The belonged.”The Christian and pagan religions to

The Bride Price The Bride Price is a tale of love and the culture and traditions that stand between it in a small close-knit town in Africa.A young girl named Aku-nna unexpectedly falls in love with her schoolteacher, Chike, the son of a former slave.Both know this love cannot be; the people of Ibuza forbid the daughter of a free man to wed the son of a slave, and besides, Aku-nna’s mother and father have plans for her to marry a rich classmate whom she despises.Chike and Aku-nna, however, decide to pursue their love, and they challenge tradition and elope.

The theme of the novel is that old traditions can be challenged and replaced, however uneasily, while other old customs sometimes prevail over the new. In the time the story was set, old African traditions were colliding with a surge of modern European customs.After Aku-nna’s father, Nna, died the funeral was a prime example of a European-African custom clash.

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The narrator writes, “Ezekiel Odia’s funeral was, like all such ceremonies in colonial Africa, a mixture of the traditional and the European.Emphasis was always placed on the European aspect.The European ways were considered modern, the African old-fashioned.Lagos culture was such an unfortunate conglomeration of both that you ended up not knowing to which you belonged.”The Christian and pagan religions to which he both belonged rivaled each other to sit in a place of honor and chant their hymns.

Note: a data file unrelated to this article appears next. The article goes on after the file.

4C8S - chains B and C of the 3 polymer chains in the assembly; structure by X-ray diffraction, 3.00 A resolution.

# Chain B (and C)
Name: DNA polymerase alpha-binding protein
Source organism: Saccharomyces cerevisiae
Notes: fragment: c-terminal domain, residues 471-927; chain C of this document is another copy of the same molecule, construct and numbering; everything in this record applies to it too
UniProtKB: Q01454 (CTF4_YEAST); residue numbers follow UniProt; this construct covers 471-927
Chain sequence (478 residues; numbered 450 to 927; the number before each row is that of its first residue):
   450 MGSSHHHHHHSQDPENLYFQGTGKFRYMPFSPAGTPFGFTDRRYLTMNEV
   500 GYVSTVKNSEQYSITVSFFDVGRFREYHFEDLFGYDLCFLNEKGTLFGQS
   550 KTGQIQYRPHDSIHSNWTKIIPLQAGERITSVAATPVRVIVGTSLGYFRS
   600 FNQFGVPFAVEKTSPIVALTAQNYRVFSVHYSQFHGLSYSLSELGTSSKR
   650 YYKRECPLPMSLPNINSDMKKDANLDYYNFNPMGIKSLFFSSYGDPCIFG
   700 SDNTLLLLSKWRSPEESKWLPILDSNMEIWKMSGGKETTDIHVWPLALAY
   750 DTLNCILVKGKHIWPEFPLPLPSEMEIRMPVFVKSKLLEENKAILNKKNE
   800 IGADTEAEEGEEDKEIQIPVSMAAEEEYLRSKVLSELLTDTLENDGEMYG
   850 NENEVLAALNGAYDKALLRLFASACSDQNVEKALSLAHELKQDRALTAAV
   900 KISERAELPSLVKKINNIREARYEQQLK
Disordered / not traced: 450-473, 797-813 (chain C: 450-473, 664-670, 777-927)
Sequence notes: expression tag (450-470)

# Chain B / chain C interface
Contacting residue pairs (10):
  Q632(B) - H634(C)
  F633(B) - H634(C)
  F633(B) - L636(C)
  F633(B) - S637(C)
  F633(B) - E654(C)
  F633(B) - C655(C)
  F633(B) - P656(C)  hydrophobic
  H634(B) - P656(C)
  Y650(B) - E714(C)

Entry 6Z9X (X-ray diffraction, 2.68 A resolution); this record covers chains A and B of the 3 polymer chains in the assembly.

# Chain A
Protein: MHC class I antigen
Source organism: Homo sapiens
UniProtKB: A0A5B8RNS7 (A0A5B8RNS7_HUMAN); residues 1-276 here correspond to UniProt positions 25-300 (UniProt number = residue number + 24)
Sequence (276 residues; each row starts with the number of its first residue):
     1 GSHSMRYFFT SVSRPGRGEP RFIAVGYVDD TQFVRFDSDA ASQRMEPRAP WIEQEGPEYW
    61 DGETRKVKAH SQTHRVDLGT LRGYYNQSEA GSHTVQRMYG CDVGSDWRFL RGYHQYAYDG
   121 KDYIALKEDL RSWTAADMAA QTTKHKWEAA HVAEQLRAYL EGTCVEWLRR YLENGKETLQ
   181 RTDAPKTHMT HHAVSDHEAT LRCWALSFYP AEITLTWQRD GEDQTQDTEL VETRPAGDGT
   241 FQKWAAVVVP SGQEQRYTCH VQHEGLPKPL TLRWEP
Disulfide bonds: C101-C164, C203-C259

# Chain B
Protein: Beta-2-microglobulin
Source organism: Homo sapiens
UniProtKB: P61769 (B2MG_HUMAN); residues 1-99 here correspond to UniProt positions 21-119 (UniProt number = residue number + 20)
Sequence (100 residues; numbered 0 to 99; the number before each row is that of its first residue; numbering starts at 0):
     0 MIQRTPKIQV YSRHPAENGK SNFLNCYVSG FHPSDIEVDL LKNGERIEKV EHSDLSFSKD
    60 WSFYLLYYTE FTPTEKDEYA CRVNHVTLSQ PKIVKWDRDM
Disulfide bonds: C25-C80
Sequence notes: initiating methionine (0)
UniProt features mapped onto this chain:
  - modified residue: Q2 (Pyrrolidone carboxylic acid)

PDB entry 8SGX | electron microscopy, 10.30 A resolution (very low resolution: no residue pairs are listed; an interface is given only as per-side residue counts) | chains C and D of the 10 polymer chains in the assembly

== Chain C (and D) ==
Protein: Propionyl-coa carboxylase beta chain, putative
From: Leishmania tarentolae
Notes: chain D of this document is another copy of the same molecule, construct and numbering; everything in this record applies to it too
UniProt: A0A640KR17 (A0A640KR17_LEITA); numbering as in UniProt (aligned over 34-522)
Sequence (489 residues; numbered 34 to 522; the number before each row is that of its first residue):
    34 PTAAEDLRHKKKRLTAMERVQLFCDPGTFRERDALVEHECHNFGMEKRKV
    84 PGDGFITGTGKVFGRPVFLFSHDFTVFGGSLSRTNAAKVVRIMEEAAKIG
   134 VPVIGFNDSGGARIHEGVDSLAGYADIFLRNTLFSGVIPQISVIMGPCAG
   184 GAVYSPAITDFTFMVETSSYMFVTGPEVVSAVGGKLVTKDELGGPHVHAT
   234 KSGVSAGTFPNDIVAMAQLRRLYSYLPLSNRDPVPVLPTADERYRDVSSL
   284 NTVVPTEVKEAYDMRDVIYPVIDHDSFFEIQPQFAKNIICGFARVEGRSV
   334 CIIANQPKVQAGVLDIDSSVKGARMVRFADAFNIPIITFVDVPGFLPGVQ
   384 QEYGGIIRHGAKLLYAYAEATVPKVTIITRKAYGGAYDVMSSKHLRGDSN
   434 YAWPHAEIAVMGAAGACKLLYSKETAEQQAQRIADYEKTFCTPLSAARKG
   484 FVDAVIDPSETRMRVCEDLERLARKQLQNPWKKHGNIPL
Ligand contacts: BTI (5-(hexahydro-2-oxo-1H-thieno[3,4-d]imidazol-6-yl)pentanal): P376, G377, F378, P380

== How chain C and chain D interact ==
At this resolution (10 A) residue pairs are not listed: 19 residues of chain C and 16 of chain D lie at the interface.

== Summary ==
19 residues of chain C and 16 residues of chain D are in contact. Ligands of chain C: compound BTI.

Another section of the novel states that, “This was the age of the white man’s law.The white man had come to stay, and this culture seemed to be gaining ground; so if you did not want trouble for yourself or your family, you abided by the laws of the white man.”One new European law made it so that if Ma Blackie Aku-nna’s mother wanted to claim Aku-nna’s bride price, she would succeed over her second husband.This law overrode Ibuza traditions that stated that all of a woman’s belongings were inherited by her husband.

Breaking old traditions was not always effective, and sometimes the customs stayed in place.Some are even still practiced today.After Nna’s death, Aku-nna’s uncle Okonkwo inherited Ma Blackie as his fourth wife, since they were expected to be unable to support themselves without a father at the head of the family.The author explains, “It is so even today in Nigeria: when you have lost your father, you have lost your parents.Your mother is only a woman, and women are supposed to be boneless.A fatherless family is a family without a head, a family without shelter, a family without parents, in fact a non-existing family.Such traditions do not change very much.”Additionally, Ibuza custom told that the fate of a girl whose bride price was not paid would be death in childbirth.Expecting a child with Chike, Aku-nna was worried about this folklore and wanted it paid, but Okonkwo refused every offer out of hatred that she ran away with a slave’s son.She ended up dying during the birth of her first child; she had.

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